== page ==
The legislation needed for hospitals to begin converting to Rural Emergency Hospitals (REH) in Michigan was sent to the Governor’s desk Dec. 6 for final approval. Due to limited session days left, the language to allow for REH licensure in Michigan was officially included in Senate Bill (SB) 183. After the REH amendments were adopted, SB 183 passed with overwhelming support in both the State House and Senate.
The MHA has been actively working with the Michigan Department of Health and Human Services, the Michigan Department of Licensing and Regulatory Affairs (LARA) and the Whitmer administration’s legal team on REH licensure during the legislative process and have received positive indications of the administration’s support for SB 183.
Member hospitals considering conversion to an REH are encouraged to review the final rules by the Centers for Medicare and Medicaid Services (CMS). Some key changes outlined in the final rule include:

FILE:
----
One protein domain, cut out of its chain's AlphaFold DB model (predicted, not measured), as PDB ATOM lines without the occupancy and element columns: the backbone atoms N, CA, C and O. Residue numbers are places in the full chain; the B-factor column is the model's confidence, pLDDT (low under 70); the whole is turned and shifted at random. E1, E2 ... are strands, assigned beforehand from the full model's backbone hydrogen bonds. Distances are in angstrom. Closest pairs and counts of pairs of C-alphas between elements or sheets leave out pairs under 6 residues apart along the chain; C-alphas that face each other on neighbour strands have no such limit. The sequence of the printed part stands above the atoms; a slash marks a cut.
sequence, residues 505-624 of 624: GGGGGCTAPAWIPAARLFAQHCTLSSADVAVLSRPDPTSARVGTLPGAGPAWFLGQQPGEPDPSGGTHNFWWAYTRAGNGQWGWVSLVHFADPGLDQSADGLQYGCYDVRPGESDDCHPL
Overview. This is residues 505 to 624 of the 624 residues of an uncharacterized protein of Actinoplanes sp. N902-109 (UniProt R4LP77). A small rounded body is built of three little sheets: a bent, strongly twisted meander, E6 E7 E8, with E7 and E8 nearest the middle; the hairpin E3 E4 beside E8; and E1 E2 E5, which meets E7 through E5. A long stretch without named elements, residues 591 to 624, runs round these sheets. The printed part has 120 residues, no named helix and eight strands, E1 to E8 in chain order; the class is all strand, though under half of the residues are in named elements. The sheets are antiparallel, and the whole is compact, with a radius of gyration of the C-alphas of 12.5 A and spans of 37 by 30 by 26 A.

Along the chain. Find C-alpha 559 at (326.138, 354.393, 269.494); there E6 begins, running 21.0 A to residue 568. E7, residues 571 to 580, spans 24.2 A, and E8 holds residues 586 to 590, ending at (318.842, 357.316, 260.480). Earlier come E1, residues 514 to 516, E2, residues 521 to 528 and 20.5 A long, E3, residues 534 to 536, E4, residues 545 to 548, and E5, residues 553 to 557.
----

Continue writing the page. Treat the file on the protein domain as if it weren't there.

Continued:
- Clarification that REHs can operate provider-based rural health clinics (RHCs) and that REHs are considered hospitals with less than 50 beds for purposes of the payment limit exception. Provider-based RHCs will maintain their excepted status upon a hospital’s REH conversion.
- A roughly $4,000 per month increase in monthly facility payments due to a misstep in the methodology that the National Rural Health Association (NRHA) highlighted in the MHA comment on the proposed rule.
- The CMS agreed with the NRHA that one-lane federal highways should be excluded from the definition of primary roads. Primary roads are now defined as state or federal highways with two or more lanes in either direction.
Additionally, the CMS has released initial information on the application process. There will also be an application process at the state level through LARA. This application is still in development.
Members considering converting to the REH designation should contact Lauren LaPine at the MHA for support in navigating this process.